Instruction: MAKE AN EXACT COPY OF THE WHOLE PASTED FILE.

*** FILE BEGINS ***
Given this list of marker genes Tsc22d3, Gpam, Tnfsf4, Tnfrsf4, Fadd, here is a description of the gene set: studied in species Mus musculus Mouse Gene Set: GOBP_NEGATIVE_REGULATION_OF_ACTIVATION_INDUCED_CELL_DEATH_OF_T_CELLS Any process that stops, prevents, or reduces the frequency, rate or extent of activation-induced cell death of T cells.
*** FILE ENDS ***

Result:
Given this list of marker genes Tsc22d3, Gpam, Tnfsf4, Tnfrsf4, Fadd, here is a description of the gene set: studied in species Mus musculus Mouse Gene Set: GOBP_NEGATIVE_REGULATION_OF_ACTIVATION_INDUCED_CELL_DEATH_OF_T_CELLS Any process that stops, prevents, or reduces the frequency, rate or extent of activation-induced cell death of T cells.